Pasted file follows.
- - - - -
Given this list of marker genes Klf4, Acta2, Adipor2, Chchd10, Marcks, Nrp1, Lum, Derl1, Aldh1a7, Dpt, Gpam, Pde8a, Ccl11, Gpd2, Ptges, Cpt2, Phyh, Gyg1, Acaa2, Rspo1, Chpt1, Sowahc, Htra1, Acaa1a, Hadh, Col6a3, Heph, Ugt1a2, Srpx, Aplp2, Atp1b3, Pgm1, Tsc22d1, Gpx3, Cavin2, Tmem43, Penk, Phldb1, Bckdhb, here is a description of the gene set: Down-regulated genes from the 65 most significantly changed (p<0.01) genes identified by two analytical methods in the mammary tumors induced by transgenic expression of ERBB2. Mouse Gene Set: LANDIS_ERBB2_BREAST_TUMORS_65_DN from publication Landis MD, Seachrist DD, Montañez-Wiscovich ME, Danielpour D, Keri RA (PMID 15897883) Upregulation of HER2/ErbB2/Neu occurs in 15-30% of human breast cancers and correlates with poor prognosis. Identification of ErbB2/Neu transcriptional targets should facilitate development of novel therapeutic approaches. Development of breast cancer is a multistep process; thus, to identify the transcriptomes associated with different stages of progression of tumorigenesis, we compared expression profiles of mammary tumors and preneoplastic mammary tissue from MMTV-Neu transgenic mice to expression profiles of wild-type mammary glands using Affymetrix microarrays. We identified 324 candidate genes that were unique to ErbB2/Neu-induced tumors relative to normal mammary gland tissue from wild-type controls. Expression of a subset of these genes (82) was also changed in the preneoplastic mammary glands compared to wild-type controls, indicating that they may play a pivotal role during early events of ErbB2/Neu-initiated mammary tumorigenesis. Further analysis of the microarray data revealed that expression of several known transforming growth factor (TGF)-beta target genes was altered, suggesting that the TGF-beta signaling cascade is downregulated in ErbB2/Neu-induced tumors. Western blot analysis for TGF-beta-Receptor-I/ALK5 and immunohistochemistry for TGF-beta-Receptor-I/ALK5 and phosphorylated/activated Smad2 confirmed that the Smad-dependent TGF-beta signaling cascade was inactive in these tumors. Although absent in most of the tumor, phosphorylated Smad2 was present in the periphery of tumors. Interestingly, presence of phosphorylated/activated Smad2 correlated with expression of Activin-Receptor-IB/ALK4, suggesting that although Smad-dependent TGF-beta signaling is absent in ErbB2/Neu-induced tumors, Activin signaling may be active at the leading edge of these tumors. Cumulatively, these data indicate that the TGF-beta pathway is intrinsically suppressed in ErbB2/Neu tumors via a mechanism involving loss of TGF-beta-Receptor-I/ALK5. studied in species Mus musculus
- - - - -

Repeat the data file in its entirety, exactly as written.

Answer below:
Given this list of marker genes Klf4, Acta2, Adipor2, Chchd10, Marcks, Nrp1, Lum, Derl1, Aldh1a7, Dpt, Gpam, Pde8a, Ccl11, Gpd2, Ptges, Cpt2, Phyh, Gyg1, Acaa2, Rspo1, Chpt1, Sowahc, Htra1, Acaa1a, Hadh, Col6a3, Heph, Ugt1a2, Srpx, Aplp2, Atp1b3, Pgm1, Tsc22d1, Gpx3, Cavin2, Tmem43, Penk, Phldb1, Bckdhb, here is a description of the gene set: Down-regulated genes from the 65 most significantly changed (p<0.01) genes identified by two analytical methods in the mammary tumors induced by transgenic expression of ERBB2. Mouse Gene Set: LANDIS_ERBB2_BREAST_TUMORS_65_DN from publication Landis MD, Seachrist DD, Montañez-Wiscovich ME, Danielpour D, Keri RA (PMID 15897883) Upregulation of HER2/ErbB2/Neu occurs in 15-30% of human breast cancers and correlates with poor prognosis. Identification of ErbB2/Neu transcriptional targets should facilitate development of novel therapeutic approaches. Development of breast cancer is a multistep process; thus, to identify the transcriptomes associated with different stages of progression of tumorigenesis, we compared expression profiles of mammary tumors and preneoplastic mammary tissue from MMTV-Neu transgenic mice to expression profiles of wild-type mammary glands using Affymetrix microarrays. We identified 324 candidate genes that were unique to ErbB2/Neu-induced tumors relative to normal mammary gland tissue from wild-type controls. Expression of a subset of these genes (82) was also changed in the preneoplastic mammary glands compared to wild-type controls, indicating that they may play a pivotal role during early events of ErbB2/Neu-initiated mammary tumorigenesis. Further analysis of the microarray data revealed that expression of several known transforming growth factor (TGF)-beta target genes was altered, suggesting that the TGF-beta signaling cascade is downregulated in ErbB2/Neu-induced tumors. Western blot analysis for TGF-beta-Receptor-I/ALK5 and immunohistochemistry for TGF-beta-Receptor-I/ALK5 and phosphorylated/activated Smad2 confirmed that the Smad-dependent TGF-beta signaling cascade was inactive in these tumors. Although absent in most of the tumor, phosphorylated Smad2 was present in the periphery of tumors. Interestingly, presence of phosphorylated/activated Smad2 correlated with expression of Activin-Receptor-IB/ALK4, suggesting that although Smad-dependent TGF-beta signaling is absent in ErbB2/Neu-induced tumors, Activin signaling may be active at the leading edge of these tumors. Cumulatively, these data indicate that the TGF-beta pathway is intrinsically suppressed in ErbB2/Neu tumors via a mechanism involving loss of TGF-beta-Receptor-I/ALK5. studied in species Mus musculus